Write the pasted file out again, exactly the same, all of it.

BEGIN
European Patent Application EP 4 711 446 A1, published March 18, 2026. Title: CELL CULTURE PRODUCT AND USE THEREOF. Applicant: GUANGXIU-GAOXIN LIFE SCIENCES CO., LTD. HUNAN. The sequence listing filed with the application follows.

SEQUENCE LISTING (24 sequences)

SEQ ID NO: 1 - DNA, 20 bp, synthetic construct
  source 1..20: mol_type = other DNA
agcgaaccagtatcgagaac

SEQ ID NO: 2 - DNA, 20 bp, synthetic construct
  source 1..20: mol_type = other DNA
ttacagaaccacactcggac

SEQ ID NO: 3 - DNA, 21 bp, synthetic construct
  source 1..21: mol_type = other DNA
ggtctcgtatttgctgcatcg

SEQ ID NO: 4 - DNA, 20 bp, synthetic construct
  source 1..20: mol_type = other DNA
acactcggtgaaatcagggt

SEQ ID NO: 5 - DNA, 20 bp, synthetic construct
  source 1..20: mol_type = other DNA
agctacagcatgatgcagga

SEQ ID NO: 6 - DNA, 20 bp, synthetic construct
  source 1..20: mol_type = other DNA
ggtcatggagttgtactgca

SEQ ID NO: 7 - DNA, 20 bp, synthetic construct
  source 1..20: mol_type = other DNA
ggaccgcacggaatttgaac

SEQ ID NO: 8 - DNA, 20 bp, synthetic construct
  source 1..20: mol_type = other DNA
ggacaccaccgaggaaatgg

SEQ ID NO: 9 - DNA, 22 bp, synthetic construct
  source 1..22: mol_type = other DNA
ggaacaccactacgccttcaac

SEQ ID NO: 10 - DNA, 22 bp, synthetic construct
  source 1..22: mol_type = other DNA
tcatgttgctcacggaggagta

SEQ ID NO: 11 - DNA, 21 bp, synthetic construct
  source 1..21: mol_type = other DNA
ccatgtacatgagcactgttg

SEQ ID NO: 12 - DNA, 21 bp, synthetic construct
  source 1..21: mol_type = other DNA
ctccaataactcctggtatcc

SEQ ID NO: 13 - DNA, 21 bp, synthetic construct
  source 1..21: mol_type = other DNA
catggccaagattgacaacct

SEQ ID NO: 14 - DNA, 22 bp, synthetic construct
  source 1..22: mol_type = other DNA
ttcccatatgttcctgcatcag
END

European Patent Application EP 4 711 446 A1, published March 18, 2026. Title: CELL CULTURE PRODUCT AND USE THEREOF. Applicant: GUANGXIU-GAOXIN LIFE SCIENCES CO., LTD. HUNAN. The sequence listing filed with the application follows.

SEQUENCE LISTING (24 sequences)

SEQ ID NO: 1 - DNA, 20 bp, synthetic construct
  source 1..20: mol_type = other DNA
agcgaaccagtatcgagaac

SEQ ID NO: 2 - DNA, 20 bp, synthetic construct
  source 1..20: mol_type = other DNA
ttacagaaccacactcggac

SEQ ID NO: 3 - DNA, 21 bp, synthetic construct
  source 1..21: mol_type = other DNA
ggtctcgtatttgctgcatcg

SEQ ID NO: 4 - DNA, 20 bp, synthetic construct
  source 1..20: mol_type = other DNA
acactcggtgaaatcagggt

SEQ ID NO: 5 - DNA, 20 bp, synthetic construct
  source 1..20: mol_type = other DNA
agctacagcatgatgcagga

SEQ ID NO: 6 - DNA, 20 bp, synthetic construct
  source 1..20: mol_type = other DNA
ggtcatggagttgtactgca

SEQ ID NO: 7 - DNA, 20 bp, synthetic construct
  source 1..20: mol_type = other DNA
ggaccgcacggaatttgaac

SEQ ID NO: 8 - DNA, 20 bp, synthetic construct
  source 1..20: mol_type = other DNA
ggacaccaccgaggaaatgg

SEQ ID NO: 9 - DNA, 22 bp, synthetic construct
  source 1..22: mol_type = other DNA
ggaacaccactacgccttcaac

SEQ ID NO: 10 - DNA, 22 bp, synthetic construct
  source 1..22: mol_type = other DNA
tcatgttgctcacggaggagta

SEQ ID NO: 11 - DNA, 21 bp, synthetic construct
  source 1..21: mol_type = other DNA
ccatgtacatgagcactgttg

SEQ ID NO: 12 - DNA, 21 bp, synthetic construct
  source 1..21: mol_type = other DNA
ctccaataactcctggtatcc

SEQ ID NO: 13 - DNA, 21 bp, synthetic construct
  source 1..21: mol_type = other DNA
catggccaagattgacaacct

SEQ ID NO: 14 - DNA, 22 bp, synthetic construct
  source 1..22: mol_type = other DNA
ttcccatatgttcctgcatcag